Archive for the ‘Software’ Category

Just to make the update history complete: my Samsung Galaxy S7 has been updated yesterday with the February 2018 Security Patch. The current version is now called NRD90M.G930FXXU2DRB6. There’s still no sign of a real Android update to version 7.1 or 8.0…


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From time to time, I spend some time (sometimes way too much) to check out the applications I’m using. Certainly on mobile devices the available options for a given function can change quickly, and it’s always useful to see if you’re missing out on something a newer application has to offer.

My most important app on any platform is, of course, a password manager. I have already spoken out in favour of the KeePass family of tools. Currently on the iPad Mini I’m using MiniKeePass, which is not very sexy to look at (or to use). But the app can read your database when stored in the cloud (Dropbox, Google Drive, etc.), and the source code is available on Github – so we are reasonably certain that the app does what it is supposed to do, nothing less and certainly nothing more.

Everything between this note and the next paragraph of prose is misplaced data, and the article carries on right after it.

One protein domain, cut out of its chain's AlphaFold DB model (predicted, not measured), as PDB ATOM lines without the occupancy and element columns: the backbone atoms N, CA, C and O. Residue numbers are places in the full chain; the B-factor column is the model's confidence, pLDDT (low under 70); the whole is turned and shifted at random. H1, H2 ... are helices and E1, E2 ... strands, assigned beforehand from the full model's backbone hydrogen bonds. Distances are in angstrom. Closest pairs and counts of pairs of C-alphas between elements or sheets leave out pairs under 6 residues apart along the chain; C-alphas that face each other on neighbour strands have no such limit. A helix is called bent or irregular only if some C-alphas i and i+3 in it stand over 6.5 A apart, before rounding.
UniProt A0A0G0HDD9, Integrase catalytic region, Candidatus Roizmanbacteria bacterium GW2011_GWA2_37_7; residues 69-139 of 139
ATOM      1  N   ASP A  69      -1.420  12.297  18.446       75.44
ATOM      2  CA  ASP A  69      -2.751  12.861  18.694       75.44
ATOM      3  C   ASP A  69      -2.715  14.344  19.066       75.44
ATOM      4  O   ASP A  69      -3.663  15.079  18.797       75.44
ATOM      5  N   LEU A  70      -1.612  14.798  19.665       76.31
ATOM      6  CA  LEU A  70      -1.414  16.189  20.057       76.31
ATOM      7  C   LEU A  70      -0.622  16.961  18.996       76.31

The MiniKeePass settings screen

My search for ‘Keepass‘ on the App Store turned up another candidate: KeePass Touch. Glancing over the specs made me want to try it out. Indeed, the “Touch” part of the name indicates that you can unlock access to the passwords by using Touch ID, and I must admit that I have grown fond of that functionality on multiple mobile devices.

However, a bit of study stopped me from switching from MiniKeePass. Here’s why:

  • KeePass Touch displays ads, that can only be avoided by paying.
  • KeePass Touch claims to be “Open Source”, but I’m guessing the quotes are there for a reason: I wasn’t able to find the source code of this app, nor did I even find any website for the company that publishes the app.
  • As I found out by comparing both apps, MiniKeePass can also be unlocked by Touch ID. That’s perfect for use on my new iPad Pro ;-)

I’m very suspicious of KeePass Touch, since there are no guarantees that your passwords are safe from the eyes of its developers.

I would be very happy if someone made MiniKeePass read and write its files directly from/to Dropbox, Google Drive or a similar cloud service. But even without that I will continue to use MiniKeePass – if only to prove that real Open Source is important to me.

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Yes, Samsung distributed another update for my Samsung Galaxy S7. No, it wasn’t an update to Android 7.1, and certainly not Android 8. Just security patches, I suppose – but no word on which holes were effectively taken care of. I hope that the famous KRACK attack vector of November 2017 is taken care of; I’m not betting on any resolution, partial or complete, for Spectre and Meltdown. I guess we’ll just have to be happy with the fact that security patches do come through, no?